Aubrey McClendon's departure at Chesapeake Energy Corp. sets the stage for a search for his successor.
The Oklahoma City energy company said Tuesday it has retained executive search firm Heidrick & Struggles to conduct a national search, but Chesapeake's directors did not spell out exactly what they are looking for in a new chief.
It's fairly unusual for a Fortune 500 company to lose its top executive without a succession plan in place.
But the discussion — and even many of the terms used — is similar to a process very common throughout the country, especially about this time of year.
Every winter, dozens of college football coaches throughout the country find themselves on the outs after becoming at odds with their athletic directors or boosters.
Sometimes the departure is simply because the coach didn't win enough. Other times, a change at the top is made because of some ethical or legal violation.
Chesapeake seems not unlike an Ohio State or Southern California, with a history of success, faithful funders and top-notch facilities, but is facing uncertainty from regulators.
Industry observers have different opinions about what kind of person would best fill the role.
Bernstein Research analyst Bob Brackett said McClendon did a good job of building Chesapeake into one of the largest natural gas and oil companies in the country, but now it needs someone better equipped to manage and develop those assets.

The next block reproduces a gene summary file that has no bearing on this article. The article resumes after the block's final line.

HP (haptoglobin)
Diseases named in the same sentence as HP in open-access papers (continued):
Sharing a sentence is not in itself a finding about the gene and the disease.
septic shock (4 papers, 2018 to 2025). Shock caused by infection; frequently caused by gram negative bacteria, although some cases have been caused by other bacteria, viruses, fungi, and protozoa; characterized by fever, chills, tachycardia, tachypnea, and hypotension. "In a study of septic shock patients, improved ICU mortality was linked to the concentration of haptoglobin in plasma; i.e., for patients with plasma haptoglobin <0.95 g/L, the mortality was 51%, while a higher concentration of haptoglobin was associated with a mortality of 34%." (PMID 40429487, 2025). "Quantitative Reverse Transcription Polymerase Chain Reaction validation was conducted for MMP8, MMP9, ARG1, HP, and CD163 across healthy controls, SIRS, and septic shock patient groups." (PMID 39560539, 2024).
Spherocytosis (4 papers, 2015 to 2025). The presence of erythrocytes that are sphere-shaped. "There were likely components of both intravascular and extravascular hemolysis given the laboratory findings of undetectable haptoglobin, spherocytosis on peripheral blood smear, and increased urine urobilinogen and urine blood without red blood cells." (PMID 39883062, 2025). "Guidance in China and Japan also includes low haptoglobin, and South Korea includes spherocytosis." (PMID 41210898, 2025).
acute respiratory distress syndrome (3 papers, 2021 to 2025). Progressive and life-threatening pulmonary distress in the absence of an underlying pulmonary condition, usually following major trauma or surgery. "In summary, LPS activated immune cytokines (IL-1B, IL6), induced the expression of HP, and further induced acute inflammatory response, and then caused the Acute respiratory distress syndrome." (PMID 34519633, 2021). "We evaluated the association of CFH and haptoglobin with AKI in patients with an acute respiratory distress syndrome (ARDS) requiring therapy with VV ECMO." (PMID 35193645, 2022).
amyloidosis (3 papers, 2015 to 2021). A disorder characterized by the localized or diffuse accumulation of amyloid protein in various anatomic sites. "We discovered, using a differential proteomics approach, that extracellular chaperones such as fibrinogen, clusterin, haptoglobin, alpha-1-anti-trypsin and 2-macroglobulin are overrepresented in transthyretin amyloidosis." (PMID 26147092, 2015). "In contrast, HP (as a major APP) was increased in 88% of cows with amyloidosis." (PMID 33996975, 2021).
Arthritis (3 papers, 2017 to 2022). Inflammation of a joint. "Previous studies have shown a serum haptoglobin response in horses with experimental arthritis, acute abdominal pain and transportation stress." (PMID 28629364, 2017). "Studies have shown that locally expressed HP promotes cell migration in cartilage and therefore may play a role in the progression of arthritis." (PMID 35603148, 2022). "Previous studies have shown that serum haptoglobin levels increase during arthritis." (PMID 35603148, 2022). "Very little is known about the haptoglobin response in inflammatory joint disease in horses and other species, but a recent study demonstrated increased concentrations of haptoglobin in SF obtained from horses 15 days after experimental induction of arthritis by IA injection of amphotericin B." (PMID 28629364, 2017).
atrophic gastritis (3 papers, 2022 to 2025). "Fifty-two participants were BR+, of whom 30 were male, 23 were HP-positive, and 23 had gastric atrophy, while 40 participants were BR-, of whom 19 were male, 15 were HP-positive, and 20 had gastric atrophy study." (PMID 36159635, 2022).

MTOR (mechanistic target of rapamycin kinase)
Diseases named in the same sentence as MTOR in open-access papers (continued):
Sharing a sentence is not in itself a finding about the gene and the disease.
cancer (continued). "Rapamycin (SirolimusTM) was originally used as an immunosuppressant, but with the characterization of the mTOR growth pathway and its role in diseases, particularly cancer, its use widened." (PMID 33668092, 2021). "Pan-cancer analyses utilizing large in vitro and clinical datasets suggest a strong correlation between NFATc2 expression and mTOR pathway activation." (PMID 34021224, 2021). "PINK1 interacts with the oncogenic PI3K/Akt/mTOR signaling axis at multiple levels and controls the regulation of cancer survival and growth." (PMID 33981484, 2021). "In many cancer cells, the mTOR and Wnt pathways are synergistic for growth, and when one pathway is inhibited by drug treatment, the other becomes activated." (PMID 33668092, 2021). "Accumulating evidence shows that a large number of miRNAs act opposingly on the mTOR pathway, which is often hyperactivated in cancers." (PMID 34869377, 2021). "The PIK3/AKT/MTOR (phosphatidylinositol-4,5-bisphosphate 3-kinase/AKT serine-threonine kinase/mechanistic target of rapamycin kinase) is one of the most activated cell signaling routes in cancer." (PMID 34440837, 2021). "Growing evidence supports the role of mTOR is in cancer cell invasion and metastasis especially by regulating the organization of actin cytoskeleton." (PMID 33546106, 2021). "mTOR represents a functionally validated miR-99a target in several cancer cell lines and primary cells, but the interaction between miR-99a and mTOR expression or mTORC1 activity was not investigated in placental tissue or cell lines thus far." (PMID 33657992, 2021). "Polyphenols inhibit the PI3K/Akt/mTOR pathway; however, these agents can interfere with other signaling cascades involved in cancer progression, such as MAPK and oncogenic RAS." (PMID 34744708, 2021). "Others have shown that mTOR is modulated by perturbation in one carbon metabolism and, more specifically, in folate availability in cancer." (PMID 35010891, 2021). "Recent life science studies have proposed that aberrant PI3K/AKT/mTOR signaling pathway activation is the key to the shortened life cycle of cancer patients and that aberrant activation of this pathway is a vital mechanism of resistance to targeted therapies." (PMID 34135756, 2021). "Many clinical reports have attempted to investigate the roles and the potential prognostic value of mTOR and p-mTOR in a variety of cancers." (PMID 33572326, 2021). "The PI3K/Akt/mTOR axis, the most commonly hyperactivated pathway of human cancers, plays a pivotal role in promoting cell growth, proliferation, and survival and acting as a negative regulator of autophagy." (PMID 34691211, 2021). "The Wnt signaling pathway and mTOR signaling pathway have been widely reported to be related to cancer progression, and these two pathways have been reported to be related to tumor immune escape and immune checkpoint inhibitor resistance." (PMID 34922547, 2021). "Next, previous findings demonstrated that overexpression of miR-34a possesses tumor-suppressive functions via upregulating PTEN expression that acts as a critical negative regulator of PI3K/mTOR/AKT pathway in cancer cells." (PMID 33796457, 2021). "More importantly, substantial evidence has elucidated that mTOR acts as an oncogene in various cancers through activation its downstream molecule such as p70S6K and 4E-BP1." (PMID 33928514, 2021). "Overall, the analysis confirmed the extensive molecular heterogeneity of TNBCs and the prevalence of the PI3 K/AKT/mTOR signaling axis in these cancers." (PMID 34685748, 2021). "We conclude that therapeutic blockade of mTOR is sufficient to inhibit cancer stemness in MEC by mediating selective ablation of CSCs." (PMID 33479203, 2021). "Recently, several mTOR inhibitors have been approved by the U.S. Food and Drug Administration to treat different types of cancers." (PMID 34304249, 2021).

“If Chesapeake is indeed serious about entering a ‘harvest' mode and living closer within its means, the company is better served having a leader who embodies that strategy,” Brackett wrote Wednesday.
It's not unlike a football program relying on one coach to attract boosters and build a program and moving to a different coach to succeed in that new environment.
Phillip Weiss of Argus Research drew a similar picture, saying companies have life cycles.
“The same person that leads it through one stage of its life cycle is not necessarily the one that should lead it through the next,” Weiss said Tuesday.
Weiss went further in describing what kind of chief he would like to see for Chesapeake going forward.
“My preference would be somebody with a good financial background with a solid No. 2 guy who understands the industry from the science side,” he said.
In other words, Chesapeake most needs a coach who runs a clean program.
If necessary, that new coach can rely on strong coordinators to help the team succeed on the field, but the first priority is to make sure the program stays in compliance.
The Wall Street Journal reported Wednesday that Chesapeake approached Anadarko Petroleum Executive Chairman Jim Hackett, but that he turned down the job.
Hackett is the former Devon Energy Corp. executive who led Anadarko's takeover of former Oklahoma City-based Kerr-McGee Corp.
If the report is correct, maybe it's for the best.
That could be similar to former Oklahoma State and current Louisiana State head coach Les Miles taking the reins for the Sooners.